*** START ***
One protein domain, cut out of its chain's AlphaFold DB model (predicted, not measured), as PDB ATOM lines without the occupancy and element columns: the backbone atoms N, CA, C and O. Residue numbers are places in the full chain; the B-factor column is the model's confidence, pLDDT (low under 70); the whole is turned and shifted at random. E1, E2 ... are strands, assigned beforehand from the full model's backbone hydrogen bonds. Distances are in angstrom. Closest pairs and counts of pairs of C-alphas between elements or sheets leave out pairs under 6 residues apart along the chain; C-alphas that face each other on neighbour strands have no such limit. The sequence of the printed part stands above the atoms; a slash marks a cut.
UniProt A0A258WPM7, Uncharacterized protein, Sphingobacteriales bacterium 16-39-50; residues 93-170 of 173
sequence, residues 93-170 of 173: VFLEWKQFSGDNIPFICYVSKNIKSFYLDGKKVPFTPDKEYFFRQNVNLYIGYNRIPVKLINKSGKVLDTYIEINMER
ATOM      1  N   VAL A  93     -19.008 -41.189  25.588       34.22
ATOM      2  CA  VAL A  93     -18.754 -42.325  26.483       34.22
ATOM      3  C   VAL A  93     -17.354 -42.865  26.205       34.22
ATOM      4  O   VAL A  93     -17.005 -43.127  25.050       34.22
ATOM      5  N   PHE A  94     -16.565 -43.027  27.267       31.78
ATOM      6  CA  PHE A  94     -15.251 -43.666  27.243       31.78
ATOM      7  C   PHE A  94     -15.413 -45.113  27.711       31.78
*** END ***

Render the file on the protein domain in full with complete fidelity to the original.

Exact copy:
One protein domain, cut out of its chain's AlphaFold DB model (predicted, not measured), as PDB ATOM lines without the occupancy and element columns: the backbone atoms N, CA, C and O. Residue numbers are places in the full chain; the B-factor column is the model's confidence, pLDDT (low under 70); the whole is turned and shifted at random. E1, E2 ... are strands, assigned beforehand from the full model's backbone hydrogen bonds. Distances are in angstrom. Closest pairs and counts of pairs of C-alphas between elements or sheets leave out pairs under 6 residues apart along the chain; C-alphas that face each other on neighbour strands have no such limit. The sequence of the printed part stands above the atoms; a slash marks a cut.
UniProt A0A258WPM7, Uncharacterized protein, Sphingobacteriales bacterium 16-39-50; residues 93-170 of 173
sequence, residues 93-170 of 173: VFLEWKQFSGDNIPFICYVSKNIKSFYLDGKKVPFTPDKEYFFRQNVNLYIGYNRIPVKLINKSGKVLDTYIEINMER
ATOM      1  N   VAL A  93     -19.008 -41.189  25.588       34.22
ATOM      2  CA  VAL A  93     -18.754 -42.325  26.483       34.22
ATOM      3  C   VAL A  93     -17.354 -42.865  26.205       34.22
ATOM      4  O   VAL A  93     -17.005 -43.127  25.050       34.22
ATOM      5  N   PHE A  94     -16.565 -43.027  27.267       31.78
ATOM      6  CA  PHE A  94     -15.251 -43.666  27.243       31.78
ATOM      7  C   PHE A  94     -15.413 -45.113  27.711       31.78